Lord of the Rings: Fellowship of the Ring/Catholicism Parallel

The Lord of the Rings: Fellowship of the Ring is a movie that few can possibly hate - Lord of the Rings: Fellowship of the Ring/Catholicism Parallel introduction. Not only is it an entertaining film, but it is also a compelling story. For Catholics, however, it is very compelling. The use of the characters, symbols, story-line, and more embody similarities between the movie and our Catholic faith. The ring taken upon by Frodo represents the cross. Just as the cross represents self-sacrifice for all the sin and suffering in the world, so does the ring. Literally the ring is Sauran himself yet Frodo feels this duty to destroy it, therefore the ring represents him bearing the cross as Jesus did.

The “ring-bearer”, Frodo, symbolizes Jesus. As the cross weighed down Jesus’s shoulders as he plodded on to his place where he was to die, the ring likewise weighs down Frodo as he carries it to the doomful place of Mordor. They both share this burden, which they humbly take up to ease the suffering of others. This is essentially emulates the Way of the Cross. Jesus falls many times but has other people there to help ease his pain. This is the same with Frodo who is wounded and has people who care about him and heal him.

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Sauron, the eye and the Dark Lord of Mordor, resembles Satan. Sauron uses the ring to tempt people. It begins with Bilbo. He becomes so attached to this possession that it seems to almost possess him when he is around it. Boromir, also, becomes attached to the ring. He loses himself and yearns for that ring, causing him to chase Frodo around. Boromir becomes very upset with himself about the person the ring is causing him to become. Finally, we have Golem. Golem is the most attached to the ring out of anyone.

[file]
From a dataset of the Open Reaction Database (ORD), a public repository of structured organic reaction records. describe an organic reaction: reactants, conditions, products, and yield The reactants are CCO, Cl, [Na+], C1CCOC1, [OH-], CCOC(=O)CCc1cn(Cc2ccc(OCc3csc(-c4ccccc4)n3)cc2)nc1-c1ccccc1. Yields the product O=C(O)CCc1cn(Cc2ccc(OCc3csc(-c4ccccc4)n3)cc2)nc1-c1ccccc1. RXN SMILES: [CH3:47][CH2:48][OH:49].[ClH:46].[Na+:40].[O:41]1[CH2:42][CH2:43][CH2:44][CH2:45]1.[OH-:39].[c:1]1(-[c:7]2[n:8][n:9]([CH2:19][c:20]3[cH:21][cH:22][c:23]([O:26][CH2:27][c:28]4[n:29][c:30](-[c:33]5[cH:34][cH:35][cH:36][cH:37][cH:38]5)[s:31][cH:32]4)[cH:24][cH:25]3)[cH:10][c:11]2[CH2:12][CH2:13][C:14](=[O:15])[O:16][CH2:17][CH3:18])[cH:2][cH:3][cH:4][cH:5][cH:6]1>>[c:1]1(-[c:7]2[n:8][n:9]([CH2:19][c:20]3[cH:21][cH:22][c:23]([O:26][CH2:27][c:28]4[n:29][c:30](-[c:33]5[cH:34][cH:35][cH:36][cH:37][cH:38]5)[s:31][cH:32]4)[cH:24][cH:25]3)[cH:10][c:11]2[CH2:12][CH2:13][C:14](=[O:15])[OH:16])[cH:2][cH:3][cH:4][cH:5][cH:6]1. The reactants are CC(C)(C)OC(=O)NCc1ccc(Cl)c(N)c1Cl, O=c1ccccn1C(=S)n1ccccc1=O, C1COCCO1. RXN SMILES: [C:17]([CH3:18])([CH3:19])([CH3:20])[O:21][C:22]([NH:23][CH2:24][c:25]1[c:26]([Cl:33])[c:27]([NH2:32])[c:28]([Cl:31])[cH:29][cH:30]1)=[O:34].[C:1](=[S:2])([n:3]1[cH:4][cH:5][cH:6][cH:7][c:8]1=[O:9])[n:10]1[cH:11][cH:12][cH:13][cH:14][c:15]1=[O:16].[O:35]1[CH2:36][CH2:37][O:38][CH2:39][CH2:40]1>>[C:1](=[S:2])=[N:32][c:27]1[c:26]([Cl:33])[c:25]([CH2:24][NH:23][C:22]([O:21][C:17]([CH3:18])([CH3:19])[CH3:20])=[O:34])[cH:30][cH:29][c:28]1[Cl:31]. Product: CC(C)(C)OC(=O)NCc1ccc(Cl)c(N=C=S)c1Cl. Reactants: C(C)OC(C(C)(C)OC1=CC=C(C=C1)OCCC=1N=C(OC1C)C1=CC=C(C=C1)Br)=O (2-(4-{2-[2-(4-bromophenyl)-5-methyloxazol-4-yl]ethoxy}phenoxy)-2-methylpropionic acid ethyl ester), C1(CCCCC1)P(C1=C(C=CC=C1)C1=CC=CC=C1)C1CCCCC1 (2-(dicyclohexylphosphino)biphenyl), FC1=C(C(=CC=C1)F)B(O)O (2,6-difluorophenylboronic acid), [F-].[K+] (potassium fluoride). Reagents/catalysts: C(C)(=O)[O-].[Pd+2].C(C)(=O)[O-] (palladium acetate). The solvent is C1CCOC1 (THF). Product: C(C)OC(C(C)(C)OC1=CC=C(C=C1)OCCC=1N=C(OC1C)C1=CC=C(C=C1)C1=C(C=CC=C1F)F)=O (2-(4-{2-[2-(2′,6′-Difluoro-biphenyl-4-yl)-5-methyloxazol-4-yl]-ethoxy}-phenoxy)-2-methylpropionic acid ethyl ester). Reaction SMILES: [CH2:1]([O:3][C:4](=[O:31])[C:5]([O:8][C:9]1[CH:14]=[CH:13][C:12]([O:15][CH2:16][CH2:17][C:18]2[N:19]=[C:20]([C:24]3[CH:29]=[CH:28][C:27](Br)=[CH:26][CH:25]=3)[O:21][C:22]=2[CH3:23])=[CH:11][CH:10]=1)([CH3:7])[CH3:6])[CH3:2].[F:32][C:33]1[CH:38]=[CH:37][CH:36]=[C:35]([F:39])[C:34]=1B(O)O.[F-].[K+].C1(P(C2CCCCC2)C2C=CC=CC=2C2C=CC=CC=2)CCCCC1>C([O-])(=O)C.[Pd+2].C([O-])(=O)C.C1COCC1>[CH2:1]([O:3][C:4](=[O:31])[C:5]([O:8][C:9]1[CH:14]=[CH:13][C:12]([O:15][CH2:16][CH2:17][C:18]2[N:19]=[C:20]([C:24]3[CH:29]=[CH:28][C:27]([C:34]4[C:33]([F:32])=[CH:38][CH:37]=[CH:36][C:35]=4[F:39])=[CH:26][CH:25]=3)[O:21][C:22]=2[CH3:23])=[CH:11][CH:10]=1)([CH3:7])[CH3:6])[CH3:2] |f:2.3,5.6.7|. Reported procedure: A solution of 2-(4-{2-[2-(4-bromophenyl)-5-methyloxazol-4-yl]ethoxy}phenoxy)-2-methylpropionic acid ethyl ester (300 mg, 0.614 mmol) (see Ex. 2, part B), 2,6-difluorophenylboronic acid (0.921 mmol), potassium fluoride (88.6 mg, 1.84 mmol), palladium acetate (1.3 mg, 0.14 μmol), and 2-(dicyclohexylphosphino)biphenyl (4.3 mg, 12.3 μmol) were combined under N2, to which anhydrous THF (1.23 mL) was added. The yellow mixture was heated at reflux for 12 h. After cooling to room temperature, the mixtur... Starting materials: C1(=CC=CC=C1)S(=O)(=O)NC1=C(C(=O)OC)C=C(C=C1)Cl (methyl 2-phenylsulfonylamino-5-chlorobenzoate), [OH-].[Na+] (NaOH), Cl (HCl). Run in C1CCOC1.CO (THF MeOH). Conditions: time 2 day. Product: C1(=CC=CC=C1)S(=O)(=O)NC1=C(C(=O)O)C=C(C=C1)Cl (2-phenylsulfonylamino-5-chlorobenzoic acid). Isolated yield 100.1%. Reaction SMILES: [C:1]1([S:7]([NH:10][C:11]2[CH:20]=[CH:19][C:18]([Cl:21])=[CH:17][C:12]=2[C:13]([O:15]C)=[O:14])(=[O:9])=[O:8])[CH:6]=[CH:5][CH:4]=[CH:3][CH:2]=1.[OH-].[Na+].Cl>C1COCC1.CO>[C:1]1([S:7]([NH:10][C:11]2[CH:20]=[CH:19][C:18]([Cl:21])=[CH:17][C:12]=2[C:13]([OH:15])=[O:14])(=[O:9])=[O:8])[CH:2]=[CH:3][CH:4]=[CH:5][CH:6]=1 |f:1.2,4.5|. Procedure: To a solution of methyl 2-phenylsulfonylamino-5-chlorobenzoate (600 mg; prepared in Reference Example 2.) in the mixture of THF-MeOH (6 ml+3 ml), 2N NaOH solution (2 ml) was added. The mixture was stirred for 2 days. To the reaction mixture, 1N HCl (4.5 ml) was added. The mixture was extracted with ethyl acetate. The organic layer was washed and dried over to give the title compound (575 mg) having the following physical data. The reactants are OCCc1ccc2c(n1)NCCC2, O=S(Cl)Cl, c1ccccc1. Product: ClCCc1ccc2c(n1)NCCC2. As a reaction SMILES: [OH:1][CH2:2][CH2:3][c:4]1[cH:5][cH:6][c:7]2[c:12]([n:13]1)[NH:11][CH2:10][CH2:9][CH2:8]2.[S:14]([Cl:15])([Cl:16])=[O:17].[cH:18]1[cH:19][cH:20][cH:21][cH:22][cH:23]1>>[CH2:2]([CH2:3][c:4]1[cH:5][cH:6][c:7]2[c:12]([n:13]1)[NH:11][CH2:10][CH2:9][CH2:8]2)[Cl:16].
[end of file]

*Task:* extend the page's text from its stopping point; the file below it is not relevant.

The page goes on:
He constantly follows the fellowship; just waiting for a time to pounce and make the ring is again. Satan tempts us every day with sin. Sin seems to be the easier way out and the more desired way, just like putting on the ring. Both cause people to act unlike their true self. Gandalf is like God. He is the father figure whom everyone is happy to see. He seems to know what is always right for everyone. He leads the fellowship through hard times, such as through the wintery mountains and in the dwarves’ cave. God, likewise, leads us through hard times in our life.

God allows us to have free will to choose what we want to do, just as Gandalf let Frodo choose what route to take. Gandalf, also, represents Jesus. When the fellowship is in the cave, he comes face to face with an evil creature screaming to him that he (Gandalf) is the protector and he (the creature) shall not pass. Jesus was like this too in that he protector his apostles and all of us for that matter. Jesus was God in human form and was not going to let evil triumph. The elves in the movie represent angels. They are perfect, immortal creatures.

They stand for and live for their One Creator, like angels do for God. They are his army and will protect Him. Also, they help intercede in regular peoples’ lives, just as angles do. Angels heal us to heal our sinful nature, as the elves healed Frodo’s wounds. The fellowship is the protector of all good. They seek to destroy evil for good by bringing it into the depths of Mordor. They are not out for themselves but rather for the common good of each other and all people who inhabit the land. In contrast, the orcs blindly do as Sauron wishes.

They stop at nothing to disband and kill the fellowship and return the ring to Mordor. They do not protect each other when other orcs are being attacked. They want evil to triumph and rule over all. This is just like the conflict between good and evil in our world. The good are selfless always looking out for each other. They seek to end the evil and bring justice. The evil stops at nothing to kill the good. They push on and on but are never successful, because they are selfish. They forget that looking after in turn would help them.

Therefore the battle is won by good and the evil is sent to reside in Hell, just as the orcs reside in Mordor. The Fellowship of the Ring is like the seven sacraments. The fellowship is appointed for one central theme: to allow good to triumph. There are seven different people in the fellowship, all bringing something different to the table. All their abilities are needed in order to achieve their goal. The sacraments all are different as well. They have one purpose, however, and that is to make good triumph in our lives and get us to Heaven.

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